Forests and Drinking Water

Forests capture rainfall and replenish and cleanse our water supply. Although these ecological services provided by forests are widely accepted in the scientific community, they have not really been translated into the language that most often drives planning and land use decisions at the local level: dollars. Local government officials often make tough decisions about growth at the expense of natural resource conservation, and they must make these decisions without the benefit of economic data that measures the true costs of development and values of natural resources. 

For decades, technology has replaced, to some extent, the services provided by forests but at a high price.  Billions of dollars are invested in the construction and upgrade of water treatment plants to clean our public water supply that has been degraded by pollution as a result of industrialization and urban development. In fact, water utilities spend 19 times more on water treatment chemicals every year than the federal government invests in protecting lakes and rivers from pollution in the first place using techniques such as conservation of forest land (Frost & Sullivan 2004; Gross 2003; EPA 2009a; EPA 2009b; EPA 2009c; EPA 2009d).

The Forest Service estimates that nearly 1 million acres of forest were converted to developed uses each year in the 1990s, and by 2050, an additional 23 million acres of forests may be lost due to development (Stein et al., 2005). Areas experiencing the most forest loss are often suburban and urbanizing communities where municipal staff struggle to keep up with the growth and may not have adequate tools to manage it.  How does this loss of forest cover translate to costs incurred by communities for sustaining quality, long term water supply? The answer to this question is largely unknown as few communities track increases in drinking water treatment costs (or other community services) with the loss of forest land or evaluate these possible impacts prior to approving new developments.

Research is needed to identify the specific economic connections between forests and drinking water based on the available science. This research can be used to: a) put advance planning for water supply and forest conservation at the forefront of community issues, b) make the case for forest conservation to protect drinking water, c) encourage the use of incentives for forest conservation and tree planting that are more reflective of their true value, and d) factor in the costs of drinking water supply and treatment when evaluating development alternatives.

Several recent studies have addressed the topic of forests and drinking water:

  • A survey of 27 water suppliers was conducted in 2002 by the Trust for Public Land and the American Water Works Association.  They found that for every 10% increase in forest cover in the source watershed, treatment and chemical costs decreased by approximately 20%, up to about 60% forest cover (see figure below).  Not enough data were obtained on drinking water watersheds with more than 60% forest cover; however, the study authors suggest that treatment costs level off when forest cover is between 70 and 100 percent.  About 50-55% of the variation in treatment costs was explained by the amount of forest cover in the watershed.  The other 50% was attributed to the varying treatment practices used, the size of the treatment facility, and the characteristics of development and agricultural land in the watershed, including use of best management practices (BMPs).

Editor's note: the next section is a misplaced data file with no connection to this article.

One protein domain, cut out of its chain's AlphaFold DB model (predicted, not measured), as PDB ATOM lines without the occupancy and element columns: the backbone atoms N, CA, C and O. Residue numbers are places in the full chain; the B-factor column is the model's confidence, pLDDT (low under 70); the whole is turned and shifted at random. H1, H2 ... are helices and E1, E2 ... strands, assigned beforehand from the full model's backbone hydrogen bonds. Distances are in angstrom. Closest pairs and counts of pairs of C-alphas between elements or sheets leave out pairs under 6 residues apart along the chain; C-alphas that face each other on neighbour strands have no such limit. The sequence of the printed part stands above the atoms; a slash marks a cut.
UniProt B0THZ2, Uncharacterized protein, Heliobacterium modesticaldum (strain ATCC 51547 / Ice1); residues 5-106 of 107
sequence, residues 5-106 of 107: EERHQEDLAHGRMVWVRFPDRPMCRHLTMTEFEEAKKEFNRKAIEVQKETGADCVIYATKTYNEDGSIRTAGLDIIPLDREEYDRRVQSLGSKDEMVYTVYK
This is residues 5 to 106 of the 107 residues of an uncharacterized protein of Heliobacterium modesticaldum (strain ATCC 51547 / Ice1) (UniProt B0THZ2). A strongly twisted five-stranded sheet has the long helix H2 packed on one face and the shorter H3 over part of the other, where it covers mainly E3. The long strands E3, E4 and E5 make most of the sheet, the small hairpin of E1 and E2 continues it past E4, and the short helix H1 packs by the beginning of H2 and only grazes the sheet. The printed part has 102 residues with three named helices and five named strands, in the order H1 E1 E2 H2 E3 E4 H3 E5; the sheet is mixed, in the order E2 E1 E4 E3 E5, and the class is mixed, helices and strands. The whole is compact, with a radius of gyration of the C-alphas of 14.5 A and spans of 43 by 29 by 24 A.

Relationship between watershed forest cover and drinking water treatment cost (Ernst, 2004)

  • A second study conducted by the Trust for Public Land (Freeman et al., 2008) summarized raw water quality data, forest cover data, and drinking water treatment cost data for 60 water treatment plants across the country. This study found that there were significant relationships among percent land cover, source water quality, and drinking water treatment costs.  Decreased forest cover was significantly related to decreased water quality, while low water quality was related to higher treatment cost. The variability associated with the potential treatment costs given a change in watershed land cover precluded the development of a statistical model to predict treatment costs with certainty.
  • The importance of forest protected areas to drinking water is discussed in Running Pure, a research report by the World Bank / WWF Alliance for Forest Conservation and Sustainable Use.  Research found that approximately 1/3 of the world's 105 largest cities obtain a significant portion of their drinking water from protected areas and that well managed natural forests provide benefits to urban populations in terms of high quality drinking water.
  • The Forest-to-Faucet Partnership is a joint venture of the University of Massachusetts Amherst and the USFS Northeastern Area Watershed Program that aims to enhance the awareness, understanding and management of forests and water.  A project of this partnership, called Forests, Water and People, examines drinking water supply and forest lands in the Northeast, Midwest, and Southern regions of the United States.  The analysis uses maps produced in a geographic information system (GIS) to highlight the connection between forests and the protection of surface drinking water supplies, also known as the "forest to faucet" connection.   The analysis ranks watershed based on their ability to produce clean water, and identifies those watersheds located in areas important for surface drinking water supply, are privately owned, and are in need of protection from development pressure.  Reports and data from this project are available for download here.